I am writing in response to your Friday editorial titled, “Caution First: Nashua needs no rail study yet.” First, I feel obligated to point out that my proposed resolution will not cost taxpayers a penny. Nowhere in the text of the resolution does it suggest spending money. My choice of words for its title, “Commuter Rail Feasibility Study Ad-Hoc Committee” was meant to suggest that this small group would take advantage of and interact with the current state-run feasibility study.
I agree that there is no need for Nashua to spend any money on another study at the moment. If you rightfully remove your primary objection that the City of Nashua spend money, I ask you to answer this question: “Should a group of motivated individuals be allowed to volunteer on behalf of the City of Nashua to ascertain the implications of commuter rail on future actions required by the Board of Aldermen?”
Second: “Should a group of volunteers directed by Nashua’s Board of Aldermen be allowed to interface with the state group conducting the current study?” The answer to each of those questions is “Yes.”
Third, in regards to the two substantial reports of prior commuter rail feasibility studies which you allude to in your editorial, I ask: “Have you read them?” When I asked that question in the Nashua Aldermanic Chamber, the response I got was a collection of blank stares.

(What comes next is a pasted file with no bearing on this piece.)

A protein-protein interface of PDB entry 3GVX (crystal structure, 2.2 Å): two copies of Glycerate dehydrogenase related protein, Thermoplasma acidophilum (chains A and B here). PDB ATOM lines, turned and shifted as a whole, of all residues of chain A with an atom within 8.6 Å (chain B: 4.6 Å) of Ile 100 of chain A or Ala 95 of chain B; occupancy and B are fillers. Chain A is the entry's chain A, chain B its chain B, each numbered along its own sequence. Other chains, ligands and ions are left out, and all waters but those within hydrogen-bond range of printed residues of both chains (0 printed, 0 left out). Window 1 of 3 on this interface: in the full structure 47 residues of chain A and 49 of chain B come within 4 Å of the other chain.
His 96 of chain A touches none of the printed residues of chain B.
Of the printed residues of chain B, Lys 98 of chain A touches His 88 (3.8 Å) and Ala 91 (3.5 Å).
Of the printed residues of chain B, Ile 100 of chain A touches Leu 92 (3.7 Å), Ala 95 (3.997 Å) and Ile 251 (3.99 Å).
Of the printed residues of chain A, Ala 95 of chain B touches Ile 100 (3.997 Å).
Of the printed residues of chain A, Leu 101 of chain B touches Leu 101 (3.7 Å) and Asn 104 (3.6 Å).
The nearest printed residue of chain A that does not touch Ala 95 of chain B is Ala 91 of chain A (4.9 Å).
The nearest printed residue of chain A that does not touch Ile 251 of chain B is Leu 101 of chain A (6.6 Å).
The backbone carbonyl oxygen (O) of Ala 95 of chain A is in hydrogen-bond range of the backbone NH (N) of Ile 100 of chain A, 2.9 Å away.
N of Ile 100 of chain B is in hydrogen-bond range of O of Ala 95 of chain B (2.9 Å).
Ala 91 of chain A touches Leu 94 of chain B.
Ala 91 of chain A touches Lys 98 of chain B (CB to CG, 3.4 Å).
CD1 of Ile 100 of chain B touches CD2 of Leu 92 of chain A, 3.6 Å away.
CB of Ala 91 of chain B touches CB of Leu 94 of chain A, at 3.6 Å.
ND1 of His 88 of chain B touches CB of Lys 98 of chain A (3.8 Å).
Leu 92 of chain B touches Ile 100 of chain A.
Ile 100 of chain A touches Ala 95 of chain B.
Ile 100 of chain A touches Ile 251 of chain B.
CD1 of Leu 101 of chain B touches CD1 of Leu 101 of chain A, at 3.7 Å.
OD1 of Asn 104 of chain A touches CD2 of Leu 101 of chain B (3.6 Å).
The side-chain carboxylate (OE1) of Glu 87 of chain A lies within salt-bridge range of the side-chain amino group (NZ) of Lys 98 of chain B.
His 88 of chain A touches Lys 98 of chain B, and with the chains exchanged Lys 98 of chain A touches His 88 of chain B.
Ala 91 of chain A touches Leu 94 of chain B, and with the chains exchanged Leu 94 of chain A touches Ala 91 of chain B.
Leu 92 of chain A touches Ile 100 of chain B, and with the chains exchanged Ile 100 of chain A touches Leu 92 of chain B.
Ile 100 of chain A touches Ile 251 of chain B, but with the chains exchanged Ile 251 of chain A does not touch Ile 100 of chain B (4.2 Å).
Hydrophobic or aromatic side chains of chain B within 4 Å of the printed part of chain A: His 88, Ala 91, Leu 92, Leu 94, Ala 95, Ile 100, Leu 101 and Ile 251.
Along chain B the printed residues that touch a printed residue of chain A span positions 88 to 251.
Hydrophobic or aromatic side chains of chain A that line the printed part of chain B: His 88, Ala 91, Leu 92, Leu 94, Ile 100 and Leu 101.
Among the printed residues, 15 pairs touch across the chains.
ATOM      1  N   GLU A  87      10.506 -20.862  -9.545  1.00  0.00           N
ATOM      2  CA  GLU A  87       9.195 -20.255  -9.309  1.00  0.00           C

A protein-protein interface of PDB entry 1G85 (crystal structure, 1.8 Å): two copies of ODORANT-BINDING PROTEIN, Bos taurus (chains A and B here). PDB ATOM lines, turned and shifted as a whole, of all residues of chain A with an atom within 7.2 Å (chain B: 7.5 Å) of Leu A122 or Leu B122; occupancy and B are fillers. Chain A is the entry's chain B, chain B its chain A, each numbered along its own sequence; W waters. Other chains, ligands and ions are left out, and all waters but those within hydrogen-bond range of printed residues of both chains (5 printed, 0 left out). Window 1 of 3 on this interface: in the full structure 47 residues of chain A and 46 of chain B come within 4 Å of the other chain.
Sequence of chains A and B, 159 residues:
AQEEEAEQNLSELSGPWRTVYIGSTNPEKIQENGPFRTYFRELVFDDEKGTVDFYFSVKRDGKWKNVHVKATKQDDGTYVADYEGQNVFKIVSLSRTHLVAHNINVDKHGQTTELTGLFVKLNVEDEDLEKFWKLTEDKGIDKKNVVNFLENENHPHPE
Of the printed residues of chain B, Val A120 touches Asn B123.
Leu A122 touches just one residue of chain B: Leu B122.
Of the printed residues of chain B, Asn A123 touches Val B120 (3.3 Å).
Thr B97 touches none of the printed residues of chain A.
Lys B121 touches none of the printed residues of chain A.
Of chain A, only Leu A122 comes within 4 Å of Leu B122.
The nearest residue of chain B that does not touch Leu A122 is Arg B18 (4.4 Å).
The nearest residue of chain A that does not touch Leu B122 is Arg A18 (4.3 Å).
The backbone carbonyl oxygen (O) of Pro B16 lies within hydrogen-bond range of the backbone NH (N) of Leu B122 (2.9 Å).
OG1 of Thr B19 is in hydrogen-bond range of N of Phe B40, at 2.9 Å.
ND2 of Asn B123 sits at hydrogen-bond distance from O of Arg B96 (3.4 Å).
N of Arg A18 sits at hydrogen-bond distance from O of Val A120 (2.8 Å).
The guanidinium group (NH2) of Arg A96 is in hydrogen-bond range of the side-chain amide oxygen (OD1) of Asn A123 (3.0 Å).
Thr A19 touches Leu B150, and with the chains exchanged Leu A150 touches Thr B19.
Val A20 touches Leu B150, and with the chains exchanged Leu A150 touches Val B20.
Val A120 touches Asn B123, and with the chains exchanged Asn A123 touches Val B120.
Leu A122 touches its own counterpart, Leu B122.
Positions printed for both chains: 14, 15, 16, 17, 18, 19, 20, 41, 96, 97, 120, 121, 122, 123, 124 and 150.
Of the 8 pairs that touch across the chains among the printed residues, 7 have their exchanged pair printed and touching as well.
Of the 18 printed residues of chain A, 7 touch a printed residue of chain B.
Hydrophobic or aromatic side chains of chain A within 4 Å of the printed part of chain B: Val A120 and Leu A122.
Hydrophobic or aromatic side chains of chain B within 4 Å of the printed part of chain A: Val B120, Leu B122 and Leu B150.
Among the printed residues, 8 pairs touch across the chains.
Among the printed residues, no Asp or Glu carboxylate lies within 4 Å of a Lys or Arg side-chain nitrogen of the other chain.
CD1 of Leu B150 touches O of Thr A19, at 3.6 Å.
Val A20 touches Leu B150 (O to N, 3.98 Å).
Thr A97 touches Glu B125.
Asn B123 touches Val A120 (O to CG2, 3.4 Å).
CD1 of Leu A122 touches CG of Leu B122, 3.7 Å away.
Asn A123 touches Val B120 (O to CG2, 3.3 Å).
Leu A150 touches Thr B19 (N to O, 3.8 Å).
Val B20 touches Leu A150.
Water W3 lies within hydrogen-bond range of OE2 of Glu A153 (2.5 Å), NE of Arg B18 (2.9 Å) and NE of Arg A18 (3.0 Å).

I have read the most recent study (with the term “Capital Corridor” in its title). In my opinion it does not draw the conclusion, as you claim, that commuter rail is not feasible. But it does itemize substantial cost estimates broken down into categories such as one-time construction, or ongoing maintenance, and by extent of service (e.g. Nashua only, the Manchester Airport included, the City of Manchester included, or Concord included).
While reading the report, it became clear to me that much work needs to be done to take advantage of the reports which already exist. In my opinion a decision to disallow a group of volunteers to read the reports and summarize them for your benefit is tantamount to a choice “to remain uninformed.”
The concept for this committee was offered to me by an individual with substantial experience at the local and state levels, with decades of experience as a businessman and as an appointee on state level commissions. Since its first reading in the Board of Aldermen, I have been contacted by other individuals requesting that they participate — individuals who are both for and against rail. Without the aldermanic endorsement of an ad-hoc committee, these volunteers cannot perform the work they feel is necessary.
Further, the Charter of the City of Nashua has clauses which make it difficult for an individual alderman to perform work without the endorsement of the full board. There is no harm in allowing motivated and responsible volunteers to work on behalf of the City of Nashua.
With the above ideas in mind, please read the full text of my resolution and either watch an online broadcast of, or read the full minutes of, the Personnel and Administrative Affairs Committee Meeting (May 6, 2013) in which I elaborated further. The timing is right for a group of motivated volunteers to act upon the results of previous studies and interact with the current study to help prepare the Nashua Board of Aldermen to enable commuter rail service that is sustainable without requiring tax subsidies from the state.
Daniel Moriarty is the Ward 9 alderman in Nashua.